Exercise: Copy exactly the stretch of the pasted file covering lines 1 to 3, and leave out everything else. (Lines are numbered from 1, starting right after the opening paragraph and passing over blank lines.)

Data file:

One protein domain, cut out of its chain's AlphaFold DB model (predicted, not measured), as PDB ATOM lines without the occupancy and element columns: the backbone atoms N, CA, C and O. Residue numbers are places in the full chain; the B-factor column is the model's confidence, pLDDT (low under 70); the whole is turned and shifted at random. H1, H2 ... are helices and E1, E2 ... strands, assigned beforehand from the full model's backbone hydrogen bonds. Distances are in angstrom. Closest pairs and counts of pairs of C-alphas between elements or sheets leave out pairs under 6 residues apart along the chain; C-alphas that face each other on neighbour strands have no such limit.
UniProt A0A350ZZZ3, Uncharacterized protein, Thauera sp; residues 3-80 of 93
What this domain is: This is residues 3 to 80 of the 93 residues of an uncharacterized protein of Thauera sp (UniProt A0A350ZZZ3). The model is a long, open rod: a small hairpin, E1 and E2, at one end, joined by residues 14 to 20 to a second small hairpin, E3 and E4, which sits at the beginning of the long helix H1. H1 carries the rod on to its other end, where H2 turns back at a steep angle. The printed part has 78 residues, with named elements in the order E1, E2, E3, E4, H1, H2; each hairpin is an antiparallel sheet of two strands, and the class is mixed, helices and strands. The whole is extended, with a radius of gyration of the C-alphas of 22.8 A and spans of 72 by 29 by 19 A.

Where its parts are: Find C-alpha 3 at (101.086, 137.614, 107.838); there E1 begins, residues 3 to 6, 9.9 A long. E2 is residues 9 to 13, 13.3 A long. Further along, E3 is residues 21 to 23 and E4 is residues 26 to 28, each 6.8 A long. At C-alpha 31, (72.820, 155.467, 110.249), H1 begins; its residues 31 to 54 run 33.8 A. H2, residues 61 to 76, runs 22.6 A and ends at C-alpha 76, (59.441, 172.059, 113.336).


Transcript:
UniProt A0A350ZZZ3, Uncharacterized protein, Thauera sp; residues 3-80 of 93
What this domain is: This is residues 3 to 80 of the 93 residues of an uncharacterized protein of Thauera sp (UniProt A0A350ZZZ3). The model is a long, open rod: a small hairpin, E1 and E2, at one end, joined by residues 14 to 20 to a second small hairpin, E3 and E4, which sits at the beginning of the long helix H1. H1 carries the rod on to its other end, where H2 turns back at a steep angle. The printed part has 78 residues, with named elements in the order E1, E2, E3, E4, H1, H2; each hairpin is an antiparallel sheet of two strands, and the class is mixed, helices and strands. The whole is extended, with a radius of gyration of the C-alphas of 22.8 A and spans of 72 by 29 by 19 A.

Where its parts are: Find C-alpha 3 at (101.086, 137.614, 107.838); there E1 begins, residues 3 to 6, 9.9 A long. E2 is residues 9 to 13, 13.3 A long. Further along, E3 is residues 21 to 23 and E4 is residues 26 to 28, each 6.8 A long. At C-alpha 31, (72.820, 155.467, 110.249), H1 begins; its residues 31 to 54 run 33.8 A. H2, residues 61 to 76, runs 22.6 A and ends at C-alpha 76, (59.441, 172.059, 113.336).